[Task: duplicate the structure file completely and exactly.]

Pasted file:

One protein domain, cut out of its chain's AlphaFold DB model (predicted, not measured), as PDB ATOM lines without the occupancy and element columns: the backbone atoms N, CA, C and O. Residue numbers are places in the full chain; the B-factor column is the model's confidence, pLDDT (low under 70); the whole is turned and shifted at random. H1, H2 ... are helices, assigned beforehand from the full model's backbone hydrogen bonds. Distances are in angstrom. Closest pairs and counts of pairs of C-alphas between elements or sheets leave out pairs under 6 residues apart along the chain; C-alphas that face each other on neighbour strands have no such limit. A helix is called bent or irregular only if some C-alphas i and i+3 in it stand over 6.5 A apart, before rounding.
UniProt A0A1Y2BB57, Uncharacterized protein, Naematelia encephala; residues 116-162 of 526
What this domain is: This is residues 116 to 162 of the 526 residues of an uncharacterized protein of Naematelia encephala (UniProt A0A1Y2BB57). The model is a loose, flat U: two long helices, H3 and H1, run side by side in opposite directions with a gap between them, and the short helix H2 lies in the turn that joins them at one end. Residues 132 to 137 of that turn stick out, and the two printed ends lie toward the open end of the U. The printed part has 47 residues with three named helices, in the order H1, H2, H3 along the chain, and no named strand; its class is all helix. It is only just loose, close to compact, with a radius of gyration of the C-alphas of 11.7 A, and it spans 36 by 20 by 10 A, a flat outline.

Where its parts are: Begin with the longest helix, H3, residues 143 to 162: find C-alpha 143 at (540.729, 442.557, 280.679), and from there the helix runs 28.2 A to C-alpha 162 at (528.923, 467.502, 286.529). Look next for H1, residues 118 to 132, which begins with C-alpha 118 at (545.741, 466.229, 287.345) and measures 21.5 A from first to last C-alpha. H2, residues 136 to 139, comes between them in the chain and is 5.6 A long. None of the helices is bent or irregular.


One protein domain, cut out of its chain's AlphaFold DB model (predicted, not measured), as PDB ATOM lines without the occupancy and element columns: the backbone atoms N, CA, C and O. Residue numbers are places in the full chain; the B-factor column is the model's confidence, pLDDT (low under 70); the whole is turned and shifted at random. H1, H2 ... are helices, assigned beforehand from the full model's backbone hydrogen bonds. Distances are in angstrom. Closest pairs and counts of pairs of C-alphas between elements or sheets leave out pairs under 6 residues apart along the chain; C-alphas that face each other on neighbour strands have no such limit. A helix is called bent or irregular only if some C-alphas i and i+3 in it stand over 6.5 A apart, before rounding.
UniProt A0A1Y2BB57, Uncharacterized protein, Naematelia encephala; residues 116-162 of 526
What this domain is: This is residues 116 to 162 of the 526 residues of an uncharacterized protein of Naematelia encephala (UniProt A0A1Y2BB57). The model is a loose, flat U: two long helices, H3 and H1, run side by side in opposite directions with a gap between them, and the short helix H2 lies in the turn that joins them at one end. Residues 132 to 137 of that turn stick out, and the two printed ends lie toward the open end of the U. The printed part has 47 residues with three named helices, in the order H1, H2, H3 along the chain, and no named strand; its class is all helix. It is only just loose, close to compact, with a radius of gyration of the C-alphas of 11.7 A, and it spans 36 by 20 by 10 A, a flat outline.

Where its parts are: Begin with the longest helix, H3, residues 143 to 162: find C-alpha 143 at (540.729, 442.557, 280.679), and from there the helix runs 28.2 A to C-alpha 162 at (528.923, 467.502, 286.529). Look next for H1, residues 118 to 132, which begins with C-alpha 118 at (545.741, 466.229, 287.345) and measures 21.5 A from first to last C-alpha. H2, residues 136 to 139, comes between them in the chain and is 5.6 A long. None of the helices is bent or irregular.